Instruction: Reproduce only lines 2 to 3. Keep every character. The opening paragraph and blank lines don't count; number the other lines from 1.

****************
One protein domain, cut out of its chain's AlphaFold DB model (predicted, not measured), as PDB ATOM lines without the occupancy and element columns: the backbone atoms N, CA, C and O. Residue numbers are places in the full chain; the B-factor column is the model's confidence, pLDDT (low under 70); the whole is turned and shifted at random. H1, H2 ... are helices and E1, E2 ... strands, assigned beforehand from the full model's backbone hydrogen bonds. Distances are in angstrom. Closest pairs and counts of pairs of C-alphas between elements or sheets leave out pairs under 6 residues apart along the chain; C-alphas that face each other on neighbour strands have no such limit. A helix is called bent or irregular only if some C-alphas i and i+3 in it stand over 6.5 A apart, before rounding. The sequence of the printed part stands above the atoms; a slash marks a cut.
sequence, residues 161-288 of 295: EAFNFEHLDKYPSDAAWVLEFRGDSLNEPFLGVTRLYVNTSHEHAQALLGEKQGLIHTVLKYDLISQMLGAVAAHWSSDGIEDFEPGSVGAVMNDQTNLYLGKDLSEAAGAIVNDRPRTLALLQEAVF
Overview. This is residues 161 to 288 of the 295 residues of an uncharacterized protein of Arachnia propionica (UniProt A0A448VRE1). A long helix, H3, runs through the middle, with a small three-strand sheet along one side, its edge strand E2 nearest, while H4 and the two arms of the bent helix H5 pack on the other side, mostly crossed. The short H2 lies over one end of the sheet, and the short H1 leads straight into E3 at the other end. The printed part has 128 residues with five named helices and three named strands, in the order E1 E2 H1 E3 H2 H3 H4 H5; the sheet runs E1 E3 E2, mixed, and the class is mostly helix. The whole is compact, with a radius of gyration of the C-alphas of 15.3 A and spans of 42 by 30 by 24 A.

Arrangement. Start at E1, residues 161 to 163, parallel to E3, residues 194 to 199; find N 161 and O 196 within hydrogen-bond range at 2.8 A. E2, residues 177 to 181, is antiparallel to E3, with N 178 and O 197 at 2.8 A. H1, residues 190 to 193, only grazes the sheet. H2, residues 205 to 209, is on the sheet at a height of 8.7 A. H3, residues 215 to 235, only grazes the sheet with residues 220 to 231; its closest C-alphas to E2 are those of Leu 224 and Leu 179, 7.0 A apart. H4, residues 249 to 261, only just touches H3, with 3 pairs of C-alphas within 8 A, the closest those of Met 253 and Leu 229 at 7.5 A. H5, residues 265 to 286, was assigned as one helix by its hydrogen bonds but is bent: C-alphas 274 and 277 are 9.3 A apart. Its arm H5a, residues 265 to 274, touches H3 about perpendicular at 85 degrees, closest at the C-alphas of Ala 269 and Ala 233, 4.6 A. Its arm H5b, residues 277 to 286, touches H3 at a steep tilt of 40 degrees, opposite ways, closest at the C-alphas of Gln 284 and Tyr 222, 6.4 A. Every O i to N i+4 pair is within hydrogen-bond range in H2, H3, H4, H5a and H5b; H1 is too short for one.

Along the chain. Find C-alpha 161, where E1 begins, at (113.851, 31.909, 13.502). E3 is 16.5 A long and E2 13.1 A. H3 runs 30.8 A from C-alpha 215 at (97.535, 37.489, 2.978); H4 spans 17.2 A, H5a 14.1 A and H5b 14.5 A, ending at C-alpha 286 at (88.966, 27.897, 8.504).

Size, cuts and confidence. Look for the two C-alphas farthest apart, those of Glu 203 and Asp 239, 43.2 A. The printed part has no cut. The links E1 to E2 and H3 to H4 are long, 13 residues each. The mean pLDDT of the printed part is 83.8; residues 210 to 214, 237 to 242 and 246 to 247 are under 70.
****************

Overview. This is residues 161 to 288 of the 295 residues of an uncharacterized protein of Arachnia propionica (UniProt A0A448VRE1). A long helix, H3, runs through the middle, with a small three-strand sheet along one side, its edge strand E2 nearest, while H4 and the two arms of the bent helix H5 pack on the other side, mostly crossed. The short H2 lies over one end of the sheet, and the short H1 leads straight into E3 at the other end. The printed part has 128 residues with five named helices and three named strands, in the order E1 E2 H1 E3 H2 H3 H4 H5; the sheet runs E1 E3 E2, mixed, and the class is mostly helix. The whole is compact, with a radius of gyration of the C-alphas of 15.3 A and spans of 42 by 30 by 24 A.

Arrangement. Start at E1, residues 161 to 163, parallel to E3, residues 194 to 199; find N 161 and O 196 within hydrogen-bond range at 2.8 A. E2, residues 177 to 181, is antiparallel to E3, with N 178 and O 197 at 2.8 A. H1, residues 190 to 193, only grazes the sheet. H2, residues 205 to 209, is on the sheet at a height of 8.7 A. H3, residues 215 to 235, only grazes the sheet with residues 220 to 231; its closest C-alphas to E2 are those of Leu 224 and Leu 179, 7.0 A apart. H4, residues 249 to 261, only just touches H3, with 3 pairs of C-alphas within 8 A, the closest those of Met 253 and Leu 229 at 7.5 A. H5, residues 265 to 286, was assigned as one helix by its hydrogen bonds but is bent: C-alphas 274 and 277 are 9.3 A apart. Its arm H5a, residues 265 to 274, touches H3 about perpendicular at 85 degrees, closest at the C-alphas of Ala 269 and Ala 233, 4.6 A. Its arm H5b, residues 277 to 286, touches H3 at a steep tilt of 40 degrees, opposite ways, closest at the C-alphas of Gln 284 and Tyr 222, 6.4 A. Every O i to N i+4 pair is within hydrogen-bond range in H2, H3, H4, H5a and H5b; H1 is too short for one.